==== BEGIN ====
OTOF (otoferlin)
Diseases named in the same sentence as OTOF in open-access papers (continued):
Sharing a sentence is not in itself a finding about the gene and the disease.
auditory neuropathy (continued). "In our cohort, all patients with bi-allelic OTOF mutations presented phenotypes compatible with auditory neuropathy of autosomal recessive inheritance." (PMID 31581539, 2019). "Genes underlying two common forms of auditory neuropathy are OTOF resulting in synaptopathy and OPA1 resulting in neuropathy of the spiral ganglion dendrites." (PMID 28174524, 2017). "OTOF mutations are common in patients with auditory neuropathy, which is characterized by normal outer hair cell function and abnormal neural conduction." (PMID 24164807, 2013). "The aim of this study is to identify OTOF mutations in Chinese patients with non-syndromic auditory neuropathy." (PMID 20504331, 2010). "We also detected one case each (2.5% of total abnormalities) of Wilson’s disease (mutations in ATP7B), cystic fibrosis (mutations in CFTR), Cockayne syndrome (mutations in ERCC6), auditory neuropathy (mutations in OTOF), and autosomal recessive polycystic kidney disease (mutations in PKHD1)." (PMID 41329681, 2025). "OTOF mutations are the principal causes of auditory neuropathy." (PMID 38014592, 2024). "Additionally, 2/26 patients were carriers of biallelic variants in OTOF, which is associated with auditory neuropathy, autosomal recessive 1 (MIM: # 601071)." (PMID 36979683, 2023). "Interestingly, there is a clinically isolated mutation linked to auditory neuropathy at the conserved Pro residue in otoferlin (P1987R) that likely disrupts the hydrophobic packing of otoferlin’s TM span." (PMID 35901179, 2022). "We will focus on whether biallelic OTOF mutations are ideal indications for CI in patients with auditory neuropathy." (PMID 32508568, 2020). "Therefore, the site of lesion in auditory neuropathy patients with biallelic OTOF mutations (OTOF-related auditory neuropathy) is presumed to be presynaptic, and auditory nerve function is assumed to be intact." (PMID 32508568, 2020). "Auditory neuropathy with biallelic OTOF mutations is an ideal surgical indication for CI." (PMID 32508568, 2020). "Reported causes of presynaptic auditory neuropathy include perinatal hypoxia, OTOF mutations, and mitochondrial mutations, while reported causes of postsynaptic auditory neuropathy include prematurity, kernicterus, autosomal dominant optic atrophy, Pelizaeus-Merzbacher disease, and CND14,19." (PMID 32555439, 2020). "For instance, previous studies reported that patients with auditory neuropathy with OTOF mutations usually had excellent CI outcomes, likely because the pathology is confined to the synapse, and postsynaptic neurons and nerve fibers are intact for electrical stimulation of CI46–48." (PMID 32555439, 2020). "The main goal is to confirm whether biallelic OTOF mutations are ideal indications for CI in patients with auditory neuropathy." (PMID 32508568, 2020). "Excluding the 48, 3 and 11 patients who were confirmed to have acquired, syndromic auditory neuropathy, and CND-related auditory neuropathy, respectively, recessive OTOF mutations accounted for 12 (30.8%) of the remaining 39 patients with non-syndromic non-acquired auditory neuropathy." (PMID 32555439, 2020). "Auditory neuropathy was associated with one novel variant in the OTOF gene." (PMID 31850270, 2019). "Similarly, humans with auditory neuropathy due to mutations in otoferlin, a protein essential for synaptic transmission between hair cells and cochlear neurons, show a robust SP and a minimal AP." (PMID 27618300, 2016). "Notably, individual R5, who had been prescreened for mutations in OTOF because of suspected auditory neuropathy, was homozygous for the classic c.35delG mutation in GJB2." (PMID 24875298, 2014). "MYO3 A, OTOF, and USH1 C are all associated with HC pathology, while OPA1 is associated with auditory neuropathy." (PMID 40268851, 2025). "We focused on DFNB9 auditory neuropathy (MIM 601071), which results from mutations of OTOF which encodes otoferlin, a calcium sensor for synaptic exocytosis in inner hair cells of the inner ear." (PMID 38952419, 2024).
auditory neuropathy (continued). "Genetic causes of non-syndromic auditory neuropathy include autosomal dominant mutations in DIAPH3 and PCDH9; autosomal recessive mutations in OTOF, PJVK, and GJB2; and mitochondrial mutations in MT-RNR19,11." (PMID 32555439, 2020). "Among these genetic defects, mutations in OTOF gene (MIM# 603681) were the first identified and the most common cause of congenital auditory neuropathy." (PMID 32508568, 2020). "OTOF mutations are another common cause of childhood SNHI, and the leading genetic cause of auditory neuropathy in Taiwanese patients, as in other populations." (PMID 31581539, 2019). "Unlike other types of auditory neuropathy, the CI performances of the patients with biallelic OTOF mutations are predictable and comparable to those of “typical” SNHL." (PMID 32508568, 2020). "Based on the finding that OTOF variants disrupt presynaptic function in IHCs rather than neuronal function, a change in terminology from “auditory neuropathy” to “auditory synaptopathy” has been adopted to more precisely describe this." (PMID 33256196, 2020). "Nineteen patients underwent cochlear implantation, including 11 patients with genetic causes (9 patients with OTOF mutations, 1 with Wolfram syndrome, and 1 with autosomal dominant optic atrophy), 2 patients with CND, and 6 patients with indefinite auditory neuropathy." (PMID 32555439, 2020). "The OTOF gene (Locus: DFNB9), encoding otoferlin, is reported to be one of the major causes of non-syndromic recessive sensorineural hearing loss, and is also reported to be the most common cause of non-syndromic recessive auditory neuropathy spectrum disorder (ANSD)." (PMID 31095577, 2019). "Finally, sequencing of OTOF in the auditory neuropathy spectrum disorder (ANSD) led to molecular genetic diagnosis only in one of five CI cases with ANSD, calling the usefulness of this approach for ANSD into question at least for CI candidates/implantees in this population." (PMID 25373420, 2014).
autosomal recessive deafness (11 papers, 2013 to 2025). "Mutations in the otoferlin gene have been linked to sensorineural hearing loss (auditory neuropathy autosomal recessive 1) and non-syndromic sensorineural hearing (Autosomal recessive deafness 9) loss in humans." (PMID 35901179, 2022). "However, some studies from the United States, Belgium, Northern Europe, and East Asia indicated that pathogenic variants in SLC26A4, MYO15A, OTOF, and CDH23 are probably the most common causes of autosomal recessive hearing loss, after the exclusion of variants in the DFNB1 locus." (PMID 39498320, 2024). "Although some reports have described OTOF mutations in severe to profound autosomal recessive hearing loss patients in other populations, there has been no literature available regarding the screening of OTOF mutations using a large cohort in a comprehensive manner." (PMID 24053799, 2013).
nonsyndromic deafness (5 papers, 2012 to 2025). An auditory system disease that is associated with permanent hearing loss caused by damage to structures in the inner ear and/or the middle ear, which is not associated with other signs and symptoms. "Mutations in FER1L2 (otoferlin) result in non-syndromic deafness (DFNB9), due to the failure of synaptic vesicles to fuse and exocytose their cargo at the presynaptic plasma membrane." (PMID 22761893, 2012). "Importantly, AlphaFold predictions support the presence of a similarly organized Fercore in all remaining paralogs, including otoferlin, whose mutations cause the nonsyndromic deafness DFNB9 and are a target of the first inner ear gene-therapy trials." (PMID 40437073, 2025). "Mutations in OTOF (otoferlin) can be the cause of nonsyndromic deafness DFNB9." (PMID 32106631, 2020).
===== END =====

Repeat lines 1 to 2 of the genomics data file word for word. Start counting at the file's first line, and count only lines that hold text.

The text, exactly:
OTOF (otoferlin)
Diseases named in the same sentence as OTOF in open-access papers (continued):